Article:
The United States is paying out about $200 million a week to contractors involved in rebuilding Iraq, where insurgents have slowed down ambitious U.S.-funded reconstruction plans.
Bill Taylor, the outgoing U.S. official overseeing rebuilding work in Iraq, said in an interview on Tuesday projects were moving ahead despite soaring security costs, which U.S. auditors say can chew up half of the funding.
Taylor, who is set to finish his assignment in Iraq on Thursday, gave a more modest estimate and said security costs amounted to an average 10-15 percent of the overall price.
"That is still a lot of money to be spending to secure ourselves ... but you have to pay a little bit of a higher price because of the insurgency," he said in a telephone interview from Baghdad.
After the U.S. invasion of Iraq in 2003, Congress appropriated $18.4 billion to rebuild Iraq's shattered infrastructure.
But two years later, Iraqis complain their electricity grid is more fragile than ever and promises to improve their daily lives have not materialized.
Criticism has also been rife in Congress, where hearings focus on the pace of rebuilding, contractor abuse and the award of billions of dollars of work to companies with close ties to the Bush administration such as Texas-based Halliburton <HAL.N>, which was once run by Vice President Dick Cheney.
Taylor strongly rejects suggestions the rebuilding program has not had an impact and points to completed projects as proof.
He said the United States was paying out about $200 million a week to contractors and $5.3 billion had been disbursed in total of the $18.4 billion. A further $12.9 billion had been "obligated," or put under contract.
"This is not a stalled program. This is a program going forward very fast," he said.
Taylor said in the past 10 months, 57 U.S.-funded electricity projects, ranging from big to small, had been completed and 103 more were in progress.
Rebuilding has carried huge risks for contractors who have been targets for kidnappings and attack by insurgents.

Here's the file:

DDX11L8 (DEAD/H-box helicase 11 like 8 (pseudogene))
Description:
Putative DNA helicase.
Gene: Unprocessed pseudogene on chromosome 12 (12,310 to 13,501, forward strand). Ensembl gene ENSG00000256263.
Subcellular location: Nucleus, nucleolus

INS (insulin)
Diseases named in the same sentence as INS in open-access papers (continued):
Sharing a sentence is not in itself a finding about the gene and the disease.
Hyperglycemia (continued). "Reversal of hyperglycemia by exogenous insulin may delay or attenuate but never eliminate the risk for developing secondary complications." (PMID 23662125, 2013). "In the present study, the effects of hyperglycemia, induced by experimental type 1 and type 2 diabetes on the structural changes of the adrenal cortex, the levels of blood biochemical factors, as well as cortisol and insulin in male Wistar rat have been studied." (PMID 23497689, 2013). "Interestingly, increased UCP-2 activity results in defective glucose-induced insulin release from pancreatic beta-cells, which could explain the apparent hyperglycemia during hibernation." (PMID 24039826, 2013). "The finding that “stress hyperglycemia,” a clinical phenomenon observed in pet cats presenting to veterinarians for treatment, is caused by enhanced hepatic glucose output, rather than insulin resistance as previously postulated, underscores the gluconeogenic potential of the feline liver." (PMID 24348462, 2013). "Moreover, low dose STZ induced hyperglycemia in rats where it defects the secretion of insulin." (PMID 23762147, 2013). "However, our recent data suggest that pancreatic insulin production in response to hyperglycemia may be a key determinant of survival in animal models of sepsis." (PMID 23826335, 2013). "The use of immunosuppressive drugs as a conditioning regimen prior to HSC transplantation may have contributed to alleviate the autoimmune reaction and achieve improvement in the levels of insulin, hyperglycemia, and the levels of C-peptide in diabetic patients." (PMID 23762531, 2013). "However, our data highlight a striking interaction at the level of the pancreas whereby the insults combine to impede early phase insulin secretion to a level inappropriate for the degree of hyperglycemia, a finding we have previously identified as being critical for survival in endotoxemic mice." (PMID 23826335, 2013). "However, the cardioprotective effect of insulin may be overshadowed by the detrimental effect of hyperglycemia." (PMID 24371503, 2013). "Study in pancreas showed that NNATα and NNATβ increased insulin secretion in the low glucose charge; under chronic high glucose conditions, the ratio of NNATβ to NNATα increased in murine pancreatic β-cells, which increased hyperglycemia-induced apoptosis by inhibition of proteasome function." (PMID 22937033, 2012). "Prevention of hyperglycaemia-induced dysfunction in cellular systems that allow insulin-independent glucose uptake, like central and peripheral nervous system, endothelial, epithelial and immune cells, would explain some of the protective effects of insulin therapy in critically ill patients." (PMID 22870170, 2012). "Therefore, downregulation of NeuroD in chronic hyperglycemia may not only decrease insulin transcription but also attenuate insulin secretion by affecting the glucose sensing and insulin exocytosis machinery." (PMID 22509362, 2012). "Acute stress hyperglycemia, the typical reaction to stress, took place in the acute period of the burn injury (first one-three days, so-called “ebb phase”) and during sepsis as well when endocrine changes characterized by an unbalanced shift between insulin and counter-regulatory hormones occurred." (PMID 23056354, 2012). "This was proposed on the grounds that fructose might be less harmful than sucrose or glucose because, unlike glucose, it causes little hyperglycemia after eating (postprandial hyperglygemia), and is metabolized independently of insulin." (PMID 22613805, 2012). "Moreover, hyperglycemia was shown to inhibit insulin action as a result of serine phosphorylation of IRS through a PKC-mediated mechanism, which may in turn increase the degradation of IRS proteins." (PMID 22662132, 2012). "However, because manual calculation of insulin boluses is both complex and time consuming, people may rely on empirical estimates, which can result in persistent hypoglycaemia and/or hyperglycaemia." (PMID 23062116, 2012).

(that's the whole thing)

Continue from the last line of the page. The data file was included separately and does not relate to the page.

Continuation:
U.S. Department of Labor statistics indicate as of March 31, 276 civilians had died while working on U.S. government-funded contracts in Iraq.
The statistics do not state the cause of death but most are believed to be at the hands of insurgents rather than for medical reasons, vehicle or other accidents.
Taylor will be returning to the State Department where his job will be to look at what lessons can be learned from Iraq and Afghanistan, where he was assigned before.
"The main lesson I think is that it's important when looking at both Afghanistan and Iraq to get the Afghans and the Iraqis in charge quickly ... That is the key to success," Taylor said.
In the early days of reconstruction, the United States restricted contracts to U.S. companies and those from countries which supported the U.S. invasion. The focus has now shifted to getting Iraqi companies and the new ministries involved.
In a pilot program this year, the United States gave contracting authority to Iraq's construction ministry to build two bridges and a freeway with U.S. funds. Previously, U.S. agencies handled contracts.
"That process is already off to a very good start and if it continues that way it will be a successful program we will want to emulate," said Taylor of the pilot program.
- 174 War & Disaster Profiteers Campaign